Photos of Mars by Peter Adderley

Here is my attempt to photograph the planet Mars during the August 2003 opposition.
The following images are shown at 1:1.
I have not edited the pics except to crop them, and have not enlarged or embellish any image.

The photos were taken using a Sony DSC-F717 digital camera through
a Bushnell Spacemaster II field telescope. (60mm objective and 25x eyepiece)

The first four images were taken a few minutes apart with the camera zoom
set to maximum optical zoom. The second set of four pics were also taken
within the space of a few minutes but with camera set to maximum digital zoom.

At first I wasn't quite sure what I had photographed, but after several viewings
I began to realise that I had caught a few salient features of Mars.
Despite the obvious aberrations a few common features began to emerge.
Most of the images show something of a bright spot at about 1 o'clock.
I would assume this to be the polar cap.
When you look at all the images at once you may perceive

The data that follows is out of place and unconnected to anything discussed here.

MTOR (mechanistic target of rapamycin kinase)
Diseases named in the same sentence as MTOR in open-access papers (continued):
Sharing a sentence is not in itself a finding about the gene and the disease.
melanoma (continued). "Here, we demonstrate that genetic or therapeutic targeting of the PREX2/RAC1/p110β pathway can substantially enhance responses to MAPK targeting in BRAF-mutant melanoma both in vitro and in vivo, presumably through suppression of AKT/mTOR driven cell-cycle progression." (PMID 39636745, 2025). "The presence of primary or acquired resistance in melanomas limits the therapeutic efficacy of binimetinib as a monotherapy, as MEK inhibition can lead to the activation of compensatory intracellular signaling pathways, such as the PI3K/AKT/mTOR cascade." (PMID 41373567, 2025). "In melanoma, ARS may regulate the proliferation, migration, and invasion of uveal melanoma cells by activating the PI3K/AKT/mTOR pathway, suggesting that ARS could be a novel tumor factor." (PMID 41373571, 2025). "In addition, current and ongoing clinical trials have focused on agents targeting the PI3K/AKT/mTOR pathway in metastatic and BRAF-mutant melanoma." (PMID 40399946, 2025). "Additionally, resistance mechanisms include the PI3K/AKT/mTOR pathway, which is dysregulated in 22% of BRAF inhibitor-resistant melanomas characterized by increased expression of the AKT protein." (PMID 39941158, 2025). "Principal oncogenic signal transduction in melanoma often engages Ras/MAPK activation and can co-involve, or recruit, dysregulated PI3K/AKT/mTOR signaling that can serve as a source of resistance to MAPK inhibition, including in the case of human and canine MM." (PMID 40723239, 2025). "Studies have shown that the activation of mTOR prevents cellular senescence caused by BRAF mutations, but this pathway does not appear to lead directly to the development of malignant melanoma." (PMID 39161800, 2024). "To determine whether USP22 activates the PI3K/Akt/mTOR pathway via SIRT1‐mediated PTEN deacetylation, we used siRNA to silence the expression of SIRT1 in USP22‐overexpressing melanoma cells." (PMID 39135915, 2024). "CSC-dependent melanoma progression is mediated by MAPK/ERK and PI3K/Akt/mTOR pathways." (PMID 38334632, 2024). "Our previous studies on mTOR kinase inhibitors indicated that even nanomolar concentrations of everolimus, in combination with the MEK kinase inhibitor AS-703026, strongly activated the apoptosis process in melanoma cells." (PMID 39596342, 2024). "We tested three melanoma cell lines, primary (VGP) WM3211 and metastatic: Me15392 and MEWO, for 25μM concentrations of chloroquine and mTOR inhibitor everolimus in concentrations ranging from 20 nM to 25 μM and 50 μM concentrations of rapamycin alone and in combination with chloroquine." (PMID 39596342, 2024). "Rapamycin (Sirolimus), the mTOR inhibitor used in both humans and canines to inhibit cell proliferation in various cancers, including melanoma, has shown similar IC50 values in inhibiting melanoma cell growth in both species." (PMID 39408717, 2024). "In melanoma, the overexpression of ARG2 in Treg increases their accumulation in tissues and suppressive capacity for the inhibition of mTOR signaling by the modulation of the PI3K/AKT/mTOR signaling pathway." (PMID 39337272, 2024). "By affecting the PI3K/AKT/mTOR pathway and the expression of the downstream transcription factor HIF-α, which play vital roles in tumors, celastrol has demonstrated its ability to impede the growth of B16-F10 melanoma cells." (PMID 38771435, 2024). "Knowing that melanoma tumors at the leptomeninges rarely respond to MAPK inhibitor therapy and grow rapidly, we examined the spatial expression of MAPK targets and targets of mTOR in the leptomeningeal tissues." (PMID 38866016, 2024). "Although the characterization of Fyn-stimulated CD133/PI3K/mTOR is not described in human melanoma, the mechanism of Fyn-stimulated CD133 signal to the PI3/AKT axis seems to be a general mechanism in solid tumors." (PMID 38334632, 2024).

a distinct reddish band along an equatorial axis.

I could not see this directly through the telescope
but a combination of photos seems to bring out these features.
Seeing four images at once seems to help.
These actually appear more obvious in printed form.

So what's the big deal over a few crappy photos?
I'm nothing of an astronomer, nor am I a professional photographer,
but I am constantly amazed at what can be done with a very meagre setup.
The camera is a 5 Megapixel model and the telescope is really only a bird-spotting model,
a refractive scope less than 300mm in length, both mounted on a
gerry-built wooden plinth on a reasonably solid tripod.

It gives me great satisfaction to be able to take these pics
and I would encourage anyone to attempt same.

Images by Peter Adderley August 2003